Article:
Saturday, April 03, 2010

Is the pope too big to fail?

In a word - no.

So, why is that so many Catholics seem to believe that he should not be held accountable for the sexual molestation of children that he aided and abetted? And what is it about forgiveness that they don't get? That you can forgive someone and hold them legally responsible at the same time?

In true Catholic victimhood style, after trying unsuccessfully to blame the media for exposing the latest child abuse scandals, the pope's preacher - on Good Friday, no less - compared the criticisms of the pope to the horrors suffered by Holocaust victims. Just another attempt at guilt-inducing behaviour in order to justify its actions - a tactic the church is infamous for.

At a Good Friday service in St Peter's Basilica in Rome, the Preacher of the Pontifical Household compared criticism of the Church over abuse allegations to "the collective violence suffered by the Jews".

Fr Cantalamessa said he had been inspired by a letter from a Jewish friend who had been upset by the "attacks" against the Pope.

He then read part of the letter, in which his friend said he was following "with indignation the violent and concentric attacks against the Church, the Pope and all the faithful of the whole world".

"The use of stereotypes and the passing from personal responsibility and guilt to a collective guilt remind me of the more shameful aspects of anti-Semitism," he quoted the letter as saying, as the Pope listened.
Note the insidiousness there: the priest invokes some anonymous Jewish friend. Ergo, it must be okay to compare what's happening to the pope to what's happened to Jews.

How anyone can compare free speech to "violent" attacks is beyond me - especially when the real violence was perpetrated by Catholic priests against helpless children.

And there is absolutely no doubt that the Catholic church hierarchy must be held collectively guilty for what has occurred because it established policies to shield child-molesting priests from prosecution.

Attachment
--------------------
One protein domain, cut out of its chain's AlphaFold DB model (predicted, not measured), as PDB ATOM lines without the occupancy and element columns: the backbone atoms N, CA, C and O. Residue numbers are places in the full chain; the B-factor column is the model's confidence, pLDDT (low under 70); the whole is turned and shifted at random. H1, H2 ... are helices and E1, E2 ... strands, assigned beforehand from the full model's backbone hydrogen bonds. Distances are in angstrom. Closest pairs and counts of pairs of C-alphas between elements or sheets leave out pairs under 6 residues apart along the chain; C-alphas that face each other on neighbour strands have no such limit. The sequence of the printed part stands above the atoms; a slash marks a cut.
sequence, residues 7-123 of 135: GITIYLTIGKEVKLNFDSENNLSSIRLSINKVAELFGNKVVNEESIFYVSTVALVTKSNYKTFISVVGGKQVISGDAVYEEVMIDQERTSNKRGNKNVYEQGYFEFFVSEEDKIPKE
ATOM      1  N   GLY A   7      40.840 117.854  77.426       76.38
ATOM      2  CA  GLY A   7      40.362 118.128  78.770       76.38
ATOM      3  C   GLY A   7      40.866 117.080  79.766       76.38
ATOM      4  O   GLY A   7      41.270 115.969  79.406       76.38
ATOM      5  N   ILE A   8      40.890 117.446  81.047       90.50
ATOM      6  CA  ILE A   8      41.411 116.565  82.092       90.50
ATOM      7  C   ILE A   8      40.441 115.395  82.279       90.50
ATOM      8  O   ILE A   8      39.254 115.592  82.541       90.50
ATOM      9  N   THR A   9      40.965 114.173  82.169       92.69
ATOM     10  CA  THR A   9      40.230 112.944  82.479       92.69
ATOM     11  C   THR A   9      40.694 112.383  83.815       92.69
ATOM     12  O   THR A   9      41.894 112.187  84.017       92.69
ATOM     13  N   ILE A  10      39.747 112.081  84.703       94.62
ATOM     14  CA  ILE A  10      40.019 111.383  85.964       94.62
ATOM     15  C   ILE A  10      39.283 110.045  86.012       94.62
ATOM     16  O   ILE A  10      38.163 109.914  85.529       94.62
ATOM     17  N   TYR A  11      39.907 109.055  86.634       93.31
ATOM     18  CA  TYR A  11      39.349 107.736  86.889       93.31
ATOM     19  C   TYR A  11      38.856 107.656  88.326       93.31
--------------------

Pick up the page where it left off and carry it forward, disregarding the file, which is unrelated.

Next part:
This is not remotely similar to "anti-semitism". This is about holding the institution of the church responsible for its crimes. And I doubt anyone needs to be reminded of the history of the church's real anti-semitism to understand what an absolutely farcical comparison has been made by this priest.

One would think that the pope and his minions would be asking themselves What would Jesus do? at a time like this.

I don't think that answer would be to blame the media or to accuse the accusers of anti-semitism. It seems to me a little humility would be in order.

I left the Catholic church as a teenager decades ago during the womens' revolution when I realized that it treated women as second-class citizens - long before all of these sex-abuse scandals saw the light of day. My philosophy is atheist/buddhism now. I have no need for gods or god-figures. I don't worship anything or anybody. I have no use for "organized" religion and crimes justified by religious dogma. How any Catholic can continue to have faith in the institution of the Vatican - which is not supposed to be what the religion is about anyway - is beyond me.

I have a 'live and let live' attitude towards peoples' personal spiritual choices. That does not extend, however, to withholding criticism when the institution they attach themselves to is corrupt - especially when the practices it endorses (officially or unofficially through the tenets of its leaders) are intended to cause personal harm to other human beings. Tolerance ends where abuse begins. That's pretty simple.

This pope is not too big to fail. And he has failed - massively. The only question left is what the consequences will be. He needs to get himself out of the way - or someone needs to force him to do it - so the focus can be placed where it belongs: on the suffering and healing of the victims.


Stuff Catholics Have So Far Blamed for the Church's Pedophilia Scandal

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